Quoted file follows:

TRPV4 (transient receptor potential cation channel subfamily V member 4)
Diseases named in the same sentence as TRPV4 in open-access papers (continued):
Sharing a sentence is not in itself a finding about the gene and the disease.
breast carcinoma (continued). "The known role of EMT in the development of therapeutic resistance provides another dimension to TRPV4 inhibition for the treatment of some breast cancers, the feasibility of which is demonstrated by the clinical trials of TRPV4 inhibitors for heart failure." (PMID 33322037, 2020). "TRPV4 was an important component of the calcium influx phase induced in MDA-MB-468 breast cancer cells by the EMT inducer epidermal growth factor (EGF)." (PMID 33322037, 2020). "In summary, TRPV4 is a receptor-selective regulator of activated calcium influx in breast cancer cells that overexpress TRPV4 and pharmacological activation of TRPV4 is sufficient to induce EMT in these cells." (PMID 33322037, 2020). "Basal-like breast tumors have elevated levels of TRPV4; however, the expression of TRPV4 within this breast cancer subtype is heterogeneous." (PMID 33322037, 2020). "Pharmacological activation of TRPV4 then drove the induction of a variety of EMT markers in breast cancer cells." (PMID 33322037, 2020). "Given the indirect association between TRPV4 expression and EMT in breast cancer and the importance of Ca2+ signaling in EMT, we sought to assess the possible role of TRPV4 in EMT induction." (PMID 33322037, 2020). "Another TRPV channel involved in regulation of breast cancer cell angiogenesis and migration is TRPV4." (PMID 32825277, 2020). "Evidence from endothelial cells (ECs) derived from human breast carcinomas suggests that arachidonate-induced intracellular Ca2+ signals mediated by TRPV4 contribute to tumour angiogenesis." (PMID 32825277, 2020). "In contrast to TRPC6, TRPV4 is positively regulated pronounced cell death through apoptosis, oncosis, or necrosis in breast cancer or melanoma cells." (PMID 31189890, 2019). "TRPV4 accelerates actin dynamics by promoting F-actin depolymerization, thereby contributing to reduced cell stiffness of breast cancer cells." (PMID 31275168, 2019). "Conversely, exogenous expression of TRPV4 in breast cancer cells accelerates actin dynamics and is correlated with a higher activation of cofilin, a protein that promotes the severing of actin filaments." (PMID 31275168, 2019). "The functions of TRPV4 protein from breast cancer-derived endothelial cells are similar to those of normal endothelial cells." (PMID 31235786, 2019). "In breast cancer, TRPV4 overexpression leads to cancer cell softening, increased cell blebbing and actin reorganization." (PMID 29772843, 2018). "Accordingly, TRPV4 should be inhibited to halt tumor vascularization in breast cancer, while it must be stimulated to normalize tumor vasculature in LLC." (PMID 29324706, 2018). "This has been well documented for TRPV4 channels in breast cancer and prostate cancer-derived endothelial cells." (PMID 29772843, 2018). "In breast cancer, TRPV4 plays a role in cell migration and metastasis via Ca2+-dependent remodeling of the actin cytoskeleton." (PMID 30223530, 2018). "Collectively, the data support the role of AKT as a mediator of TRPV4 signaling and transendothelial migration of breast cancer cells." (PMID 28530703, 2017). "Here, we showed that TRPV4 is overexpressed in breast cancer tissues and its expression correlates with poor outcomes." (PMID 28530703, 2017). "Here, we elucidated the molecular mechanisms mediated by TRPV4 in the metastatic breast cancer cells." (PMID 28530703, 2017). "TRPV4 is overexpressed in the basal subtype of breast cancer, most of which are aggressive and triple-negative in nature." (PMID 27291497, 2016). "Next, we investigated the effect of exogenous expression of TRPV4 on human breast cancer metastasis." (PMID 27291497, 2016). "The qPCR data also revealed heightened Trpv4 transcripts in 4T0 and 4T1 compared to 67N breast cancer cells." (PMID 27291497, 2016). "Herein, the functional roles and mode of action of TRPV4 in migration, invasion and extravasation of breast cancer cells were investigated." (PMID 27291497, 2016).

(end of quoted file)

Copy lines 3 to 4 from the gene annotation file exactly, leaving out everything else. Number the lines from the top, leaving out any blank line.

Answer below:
Sharing a sentence is not in itself a finding about the gene and the disease.
breast carcinoma (continued). "The known role of EMT in the development of therapeutic resistance provides another dimension to TRPV4 inhibition for the treatment of some breast cancers, the feasibility of which is demonstrated by the clinical trials of TRPV4 inhibitors for heart failure." (PMID 33322037, 2020). "TRPV4 was an important component of the calcium influx phase induced in MDA-MB-468 breast cancer cells by the EMT inducer epidermal growth factor (EGF)." (PMID 33322037, 2020). "In summary, TRPV4 is a receptor-selective regulator of activated calcium influx in breast cancer cells that overexpress TRPV4 and pharmacological activation of TRPV4 is sufficient to induce EMT in these cells." (PMID 33322037, 2020). "Basal-like breast tumors have elevated levels of TRPV4; however, the expression of TRPV4 within this breast cancer subtype is heterogeneous." (PMID 33322037, 2020). "Pharmacological activation of TRPV4 then drove the induction of a variety of EMT markers in breast cancer cells." (PMID 33322037, 2020). "Given the indirect association between TRPV4 expression and EMT in breast cancer and the importance of Ca2+ signaling in EMT, we sought to assess the possible role of TRPV4 in EMT induction." (PMID 33322037, 2020). "Another TRPV channel involved in regulation of breast cancer cell angiogenesis and migration is TRPV4." (PMID 32825277, 2020). "Evidence from endothelial cells (ECs) derived from human breast carcinomas suggests that arachidonate-induced intracellular Ca2+ signals mediated by TRPV4 contribute to tumour angiogenesis." (PMID 32825277, 2020). "In contrast to TRPC6, TRPV4 is positively regulated pronounced cell death through apoptosis, oncosis, or necrosis in breast cancer or melanoma cells." (PMID 31189890, 2019). "TRPV4 accelerates actin dynamics by promoting F-actin depolymerization, thereby contributing to reduced cell stiffness of breast cancer cells." (PMID 31275168, 2019). "Conversely, exogenous expression of TRPV4 in breast cancer cells accelerates actin dynamics and is correlated with a higher activation of cofilin, a protein that promotes the severing of actin filaments." (PMID 31275168, 2019). "The functions of TRPV4 protein from breast cancer-derived endothelial cells are similar to those of normal endothelial cells." (PMID 31235786, 2019). "In breast cancer, TRPV4 overexpression leads to cancer cell softening, increased cell blebbing and actin reorganization." (PMID 29772843, 2018). "Accordingly, TRPV4 should be inhibited to halt tumor vascularization in breast cancer, while it must be stimulated to normalize tumor vasculature in LLC." (PMID 29324706, 2018). "This has been well documented for TRPV4 channels in breast cancer and prostate cancer-derived endothelial cells." (PMID 29772843, 2018). "In breast cancer, TRPV4 plays a role in cell migration and metastasis via Ca2+-dependent remodeling of the actin cytoskeleton." (PMID 30223530, 2018). "Collectively, the data support the role of AKT as a mediator of TRPV4 signaling and transendothelial migration of breast cancer cells." (PMID 28530703, 2017). "Here, we showed that TRPV4 is overexpressed in breast cancer tissues and its expression correlates with poor outcomes." (PMID 28530703, 2017). "Here, we elucidated the molecular mechanisms mediated by TRPV4 in the metastatic breast cancer cells." (PMID 28530703, 2017). "TRPV4 is overexpressed in the basal subtype of breast cancer, most of which are aggressive and triple-negative in nature." (PMID 27291497, 2016). "Next, we investigated the effect of exogenous expression of TRPV4 on human breast cancer metastasis." (PMID 27291497, 2016). "The qPCR data also revealed heightened Trpv4 transcripts in 4T0 and 4T1 compared to 67N breast cancer cells." (PMID 27291497, 2016). "Herein, the functional roles and mode of action of TRPV4 in migration, invasion and extravasation of breast cancer cells were investigated." (PMID 27291497, 2016).